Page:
Rumors spread through the neighborhood that Frankie McCarthy has made a deal with the police. Frankie confessed to having painted the swastikas on the synagogue and inside Michael’s apartment building. The police had found Frankie’s fingerprints on the paint can and the brush. Frankie’s lawyer told the boy that it would be best to confess to this crime. So Frankie is in jail—but for a shorter term than if the court had been able to prove Frankie assaulted Mr. G.

Still, Michael does not feel safe on the streets. Frankie is away but his gang members were still in the neighborhood. To take his mind off the gang and their threat, Michael takes the rabbi’s advice and studies very hard at school. He also focuses on...

(The entire section is 512 words.)

Chapters 26-27 Summary

When two policemen show up at the hospital, they try to make Michael tell them the names of the boys who beat him. Michael refuses to tell them. Instead, he says he has no idea who they were. Michael does not want to be labeled a “snitch.”

After the police leave, Michael gets out of bed and sees himself for the first time in the bathroom mirror. He does not recognize himself. He thinks his face is as black as Jackie Robinson’s. Then he wondered what Robinson would do if he were in Michael’s position. Surely, Michael imagines, Robinson would not run away. He would not be afraid. He would work harder and improve himself. So that is what Michael decides to do. He will become physically stronger so he can defend...

(The entire section is 570 words.)

Chapters 28-29 Summary

Before leaving Michael’s apartment, the rabbi pulls an envelope out of his jacket pocket. Inside are two tickets to a Dodgers baseball game, two weeks away. Michael’s mother thinks it is too soon. It would be too hard for Michael to make the trip with his leg in a cast. However, the rabbi and Michael assure her that everything will be all right. Michael is elated. He has never been to a professional game. When Michael’s mother tells the rabbi to be careful walking home, Michael reminds her that the rabbi had been able to get away from the Gestapo in Poland. Surely he can make his way through the neighborhood.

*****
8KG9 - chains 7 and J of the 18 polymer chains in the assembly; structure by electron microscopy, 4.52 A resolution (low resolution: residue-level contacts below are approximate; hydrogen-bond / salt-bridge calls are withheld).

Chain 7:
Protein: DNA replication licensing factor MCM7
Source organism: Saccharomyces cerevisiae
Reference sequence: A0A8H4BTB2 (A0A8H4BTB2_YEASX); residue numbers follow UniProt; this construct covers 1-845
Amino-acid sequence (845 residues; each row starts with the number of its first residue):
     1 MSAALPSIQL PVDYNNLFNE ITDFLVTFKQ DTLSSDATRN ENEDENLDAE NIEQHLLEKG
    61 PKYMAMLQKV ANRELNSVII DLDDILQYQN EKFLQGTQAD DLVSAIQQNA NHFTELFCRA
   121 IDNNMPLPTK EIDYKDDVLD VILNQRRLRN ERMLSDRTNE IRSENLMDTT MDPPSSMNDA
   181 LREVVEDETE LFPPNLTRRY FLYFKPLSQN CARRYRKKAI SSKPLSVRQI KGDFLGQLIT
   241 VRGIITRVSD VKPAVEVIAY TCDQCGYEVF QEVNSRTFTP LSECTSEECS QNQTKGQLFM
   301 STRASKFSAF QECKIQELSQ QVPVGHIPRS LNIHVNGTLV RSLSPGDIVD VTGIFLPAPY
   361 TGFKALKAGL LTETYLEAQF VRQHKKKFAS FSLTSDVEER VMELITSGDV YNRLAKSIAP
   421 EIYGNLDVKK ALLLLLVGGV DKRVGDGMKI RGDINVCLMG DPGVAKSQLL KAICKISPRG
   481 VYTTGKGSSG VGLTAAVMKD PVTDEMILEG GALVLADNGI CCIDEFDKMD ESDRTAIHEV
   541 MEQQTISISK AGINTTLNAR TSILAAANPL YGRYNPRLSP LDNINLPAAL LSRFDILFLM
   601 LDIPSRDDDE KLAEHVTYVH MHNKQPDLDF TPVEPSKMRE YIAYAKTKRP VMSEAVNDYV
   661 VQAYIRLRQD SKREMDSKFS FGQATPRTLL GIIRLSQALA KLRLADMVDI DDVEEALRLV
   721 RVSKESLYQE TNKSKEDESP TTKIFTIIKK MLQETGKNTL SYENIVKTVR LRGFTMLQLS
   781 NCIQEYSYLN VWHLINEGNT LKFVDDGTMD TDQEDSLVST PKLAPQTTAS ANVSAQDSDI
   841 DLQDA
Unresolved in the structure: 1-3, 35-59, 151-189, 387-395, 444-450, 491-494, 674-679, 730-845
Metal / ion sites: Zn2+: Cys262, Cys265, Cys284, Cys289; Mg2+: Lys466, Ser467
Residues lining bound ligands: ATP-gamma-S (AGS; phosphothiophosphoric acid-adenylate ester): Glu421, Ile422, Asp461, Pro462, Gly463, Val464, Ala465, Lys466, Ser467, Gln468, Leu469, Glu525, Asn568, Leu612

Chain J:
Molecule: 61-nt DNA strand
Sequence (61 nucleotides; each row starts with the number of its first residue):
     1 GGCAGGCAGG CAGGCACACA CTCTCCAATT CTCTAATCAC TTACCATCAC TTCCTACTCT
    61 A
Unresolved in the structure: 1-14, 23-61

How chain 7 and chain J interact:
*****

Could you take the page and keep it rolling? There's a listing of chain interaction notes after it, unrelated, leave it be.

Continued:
For the next two weeks, Michael spends most of his time studying. He has an appointment at his school to...

(The entire section is 581 words.)

Chapters 30-32 Summary

Michael and his mother decide to go see a movie one night in the summer. Afterward, they are discussing what they watched when Michael notices the Falcons gang up ahead of them. When his mother sees them, she reminds Michael that with him on crutches there is no way they can run. They will have to face them. To do so, they will have to show no fear. When they meet up with the gang members, the boys start to taunt Michael and his mother. One of the boys tears Michael’s mother’s blouse and threatens to sexually assault her. At this, Michael raises his crutch and begins to use it as a weapon. However, with his leg still in a cast, Michael is vulnerable. Someone pushes him and he topples over. Then a couple of the boys start to...

(The entire section is 512 words.)

Chapters 33-34 Summary

Michael feels determined to save Rabbi Hirsch. He has to make somebody pay for all the blood that has been shed and to stop any more crimes Frankie has planned. He thinks this as he watches from his bedroom window as his mother walks down the street. She looks so small and fragile. He has to do something to make sure she does not get hurt. She told him that she found a new apartment and is making plans to change her job and prepare for a move into a new part of the city. Michael has other plans.

All Michael can think of is the image of the rabbi lying in the gutter with blood on his face. He also remembers Mr. G., his head bashed in by the cash register Frankie dropped on the old man. Michael waits until dark, then he...

(The entire section is 449 words.)

Chapters 35-36 Summary

It is necessary for Michael to take several more loads of dirt to the synagogue before he is ready to create the golem. When he finally has enough mud, he shapes it into an eight-foot-tall figure with arms, legs, head, and a torso. Then he follows the rabbi’s instructions, speaks the magical words, and prays. Michael pours all his emotional energy into bringing the golem to life. He must save his mother and the rabbi.

Near exhaustion, Michael forces himself to stay awake as he waits for something to happen. After a while, as he stares at the muddy figure, he notices that a strange light that has begun to shine around the golem. Next he sees the creature move. In disbelief mixed with fear, Michael watches as the golem...

(The entire section is 590 words.)